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Biol Cell. 2008 Feb;100(2):125-38. doi: 10.1042/BC20070067.

Tethering of proteins to RNAs by bacteriophage proteins.

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UMR 6061 Génétique et Développement, CNRS/Université de Rennes 1, IFR 140 Génétique Fonctionnelle, Agronomie et Santé, Faculté de Médecine, CS 34317, 2 avenue du Pr. Léon Bernard, 35043 Rennes cedex, France.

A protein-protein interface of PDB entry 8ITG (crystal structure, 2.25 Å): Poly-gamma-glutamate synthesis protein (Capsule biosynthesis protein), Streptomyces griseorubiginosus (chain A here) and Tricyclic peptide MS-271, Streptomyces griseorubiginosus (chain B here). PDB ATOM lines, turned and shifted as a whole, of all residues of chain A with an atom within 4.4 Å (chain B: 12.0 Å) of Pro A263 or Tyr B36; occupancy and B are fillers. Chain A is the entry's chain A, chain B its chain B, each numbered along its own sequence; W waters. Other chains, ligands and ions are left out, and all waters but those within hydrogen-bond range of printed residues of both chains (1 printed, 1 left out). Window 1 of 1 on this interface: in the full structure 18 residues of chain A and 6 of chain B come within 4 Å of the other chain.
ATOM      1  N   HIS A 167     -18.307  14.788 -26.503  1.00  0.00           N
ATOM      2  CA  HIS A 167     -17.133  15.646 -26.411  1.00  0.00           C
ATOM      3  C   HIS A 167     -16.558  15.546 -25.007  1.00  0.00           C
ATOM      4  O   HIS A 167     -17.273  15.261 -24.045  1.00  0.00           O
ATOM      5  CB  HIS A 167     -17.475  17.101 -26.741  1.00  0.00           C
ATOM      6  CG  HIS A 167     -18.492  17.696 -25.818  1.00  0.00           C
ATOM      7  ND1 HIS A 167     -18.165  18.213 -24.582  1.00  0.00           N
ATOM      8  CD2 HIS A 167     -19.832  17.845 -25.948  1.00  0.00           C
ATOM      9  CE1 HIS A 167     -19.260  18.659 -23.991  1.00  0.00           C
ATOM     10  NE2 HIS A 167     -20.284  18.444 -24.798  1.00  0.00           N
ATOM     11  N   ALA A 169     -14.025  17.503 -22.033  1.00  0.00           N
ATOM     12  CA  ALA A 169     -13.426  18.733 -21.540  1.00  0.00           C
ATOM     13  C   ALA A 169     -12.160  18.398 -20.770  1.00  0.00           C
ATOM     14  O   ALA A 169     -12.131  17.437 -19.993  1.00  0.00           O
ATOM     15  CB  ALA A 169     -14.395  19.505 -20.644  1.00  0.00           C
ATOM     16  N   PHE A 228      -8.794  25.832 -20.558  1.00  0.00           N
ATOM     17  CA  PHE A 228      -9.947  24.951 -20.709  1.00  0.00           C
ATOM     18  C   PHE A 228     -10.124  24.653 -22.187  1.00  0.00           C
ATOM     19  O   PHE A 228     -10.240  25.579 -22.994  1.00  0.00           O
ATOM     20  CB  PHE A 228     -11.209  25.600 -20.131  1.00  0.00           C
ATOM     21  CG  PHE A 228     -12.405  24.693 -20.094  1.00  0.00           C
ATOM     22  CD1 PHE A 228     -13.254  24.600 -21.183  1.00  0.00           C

Many steps in the control of gene expression are dependent on RNA-binding proteins, most of which are bi-functional, in as much as they both bind to RNA and interact with other protein partners in a functional complex. A powerful approach to study the functional properties of these proteins in vivo, independently of their RNA-binding ability, is to attach or tether them to specifically engineered reporter mRNAs whose fate can be easily followed. Two tethering systems have been mainly used in eukaryotic cells, namely the MS2 coat protein system and the lambda N-B box system. In this review, we firstly describe several studies in which these tethering systems have been used and provide an overview of these applications. We next describe the major features of these two systems, and, finally, we highlight a number of points that should be considered when designing experiments using this approach.

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